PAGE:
One year ago, Florida Gulf Coast University, in partnership with FutureMakers Coalition at Collaboratory, was awarded $22.9 million dollars from the Economic Development Administration’s (EDA) Good Job Challenge (GJC). Not only is this the largest grant awarded to the University, but it is also a first of its kind for both FGCU and its funder, the EDA.
In summary, the goal of the project is to place unemployed and underemployed individuals in good, quality jobs in the region. The SWFL project, appropriately named the Southwest Florida Equitable Jobs Pipeline, is focused on legacy and emerging industries: Healthcare, PK-12 Public Education, Logistics, and Manufacturing. This goal of “good job” placement happens through building upon and developing a sustainable workforce development system throughout the region. While FGCU received the award, this truly is a regional project. This grant recognizes that the only way to build a comprehensive and successful workforce development system is to include all stakeholders in the community, including training providers, employers, community-based organizations, non-profits, local government, and the job seekers themselves. Our collective team is proud to say that we have made strides towards building collaboration between these entities more than ever since this grant was awarded.
As of 2023 Quarter 3, this project has over 480 participants from our 5-county region across all four of our focus sectors – nearly 20% of the number of participants we proposed to engage in the three-year lifetime of the grant
As of fall 2023, we will have announced our first funded programs that were guided by skills gap analysis and needs assessments with local employers that happened through the first 9 months of our project (the skills gap will continue as we close gaps and the region evolves). From there, the awarded programs will be created, or have expanded capacity for students. Once individuals complete their short-term and stackable credentials training, over 25 employers who have signed on as partners will have qualified talent ready to fill vacancies, with more employers signing on throughout the life of the project.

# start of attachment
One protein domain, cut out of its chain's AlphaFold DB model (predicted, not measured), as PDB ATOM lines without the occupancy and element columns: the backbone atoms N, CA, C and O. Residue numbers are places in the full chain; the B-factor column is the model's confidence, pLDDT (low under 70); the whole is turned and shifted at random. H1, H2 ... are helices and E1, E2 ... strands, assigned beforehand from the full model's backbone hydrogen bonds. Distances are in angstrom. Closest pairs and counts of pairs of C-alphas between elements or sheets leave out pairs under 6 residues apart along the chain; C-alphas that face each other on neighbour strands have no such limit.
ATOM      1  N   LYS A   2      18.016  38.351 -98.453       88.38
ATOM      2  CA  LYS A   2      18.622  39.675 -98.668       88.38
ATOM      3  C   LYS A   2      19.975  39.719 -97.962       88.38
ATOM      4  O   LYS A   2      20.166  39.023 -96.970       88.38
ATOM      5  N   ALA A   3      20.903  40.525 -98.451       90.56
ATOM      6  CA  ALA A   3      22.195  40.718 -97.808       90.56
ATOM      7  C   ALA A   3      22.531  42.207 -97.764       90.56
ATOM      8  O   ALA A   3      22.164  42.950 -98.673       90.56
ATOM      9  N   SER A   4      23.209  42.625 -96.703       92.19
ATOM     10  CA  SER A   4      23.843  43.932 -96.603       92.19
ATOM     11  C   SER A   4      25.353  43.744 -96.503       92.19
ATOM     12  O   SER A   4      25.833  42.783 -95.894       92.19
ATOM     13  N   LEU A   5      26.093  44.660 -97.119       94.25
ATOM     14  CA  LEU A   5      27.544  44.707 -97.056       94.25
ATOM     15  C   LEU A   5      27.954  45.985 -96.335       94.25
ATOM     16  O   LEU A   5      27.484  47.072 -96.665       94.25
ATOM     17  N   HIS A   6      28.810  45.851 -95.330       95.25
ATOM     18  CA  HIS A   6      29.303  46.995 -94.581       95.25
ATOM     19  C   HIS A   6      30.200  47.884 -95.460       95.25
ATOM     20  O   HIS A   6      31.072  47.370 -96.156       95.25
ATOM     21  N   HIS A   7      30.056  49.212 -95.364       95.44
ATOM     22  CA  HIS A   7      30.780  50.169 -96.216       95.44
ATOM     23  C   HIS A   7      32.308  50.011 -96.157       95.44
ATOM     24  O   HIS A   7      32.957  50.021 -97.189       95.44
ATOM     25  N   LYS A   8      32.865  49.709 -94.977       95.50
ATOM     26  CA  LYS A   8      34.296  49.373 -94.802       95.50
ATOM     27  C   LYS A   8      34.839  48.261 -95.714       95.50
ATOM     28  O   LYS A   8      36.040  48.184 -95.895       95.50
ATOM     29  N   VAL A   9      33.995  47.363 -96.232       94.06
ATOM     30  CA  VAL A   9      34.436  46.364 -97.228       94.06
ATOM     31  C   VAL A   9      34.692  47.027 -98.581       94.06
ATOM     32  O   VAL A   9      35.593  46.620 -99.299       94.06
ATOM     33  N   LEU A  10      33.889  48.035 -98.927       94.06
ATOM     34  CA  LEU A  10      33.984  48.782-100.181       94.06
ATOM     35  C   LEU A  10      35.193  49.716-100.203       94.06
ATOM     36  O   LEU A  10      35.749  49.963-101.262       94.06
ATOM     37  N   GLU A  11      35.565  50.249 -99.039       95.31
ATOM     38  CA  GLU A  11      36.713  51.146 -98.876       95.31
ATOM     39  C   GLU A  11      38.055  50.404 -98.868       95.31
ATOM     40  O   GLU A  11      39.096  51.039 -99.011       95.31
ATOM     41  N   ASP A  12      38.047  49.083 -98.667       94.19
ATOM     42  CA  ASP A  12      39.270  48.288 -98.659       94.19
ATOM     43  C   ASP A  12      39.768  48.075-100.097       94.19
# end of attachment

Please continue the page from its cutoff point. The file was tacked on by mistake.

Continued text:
Another feature of this program is what some might know as wraparound services. These services are meant to mitigate barriers to entry into training and jobs, and include Navigators, transportation, childcare, tuition and fee assistance, mental health services, career counseling, and language assistance. There has already been over $549,023.36 dollars distributed towards these services. While this grant exists to reduce barriers for job seekers – the drive of these individuals to advance or in many cases just start their career and create better outcomes for themselves is what makes the project work.
While the human aspect of this project is of the utmost importance, the Regional Economic Research Institute is hyper-focused on tracking outcomes including job placement and wage growth as well as identifying what the key barriers are to gainful employment so that communities can have this data at their fingertips with the intention to serve as a catalyst for policy change. For example, if transportation is one of the greatest barriers for job seekers to enroll in training in their local community – we ask where the opportunities are for better transportation networks, online learning opportunities or investment in new training facilities.
The success of this program is a regional effort. Thank you for your partnership! Your engagement and support of this program and all other current and future workforce development initiatives are crucial to the economic prosperity of SWFL. But this is only the beginning.
FutureMakers Coallition and FGCU look forward to sharing more great stories, more meaningful outcomes and more best practices to workforce development and community building in the SWFL region. As we do so, we hope you act and work with us on changing our region as we hope to serve as a benchmark for other communities seeking sustainable solutions to workforce development.
Amir B. Ferriera Neto, PhD & Melanie Schmees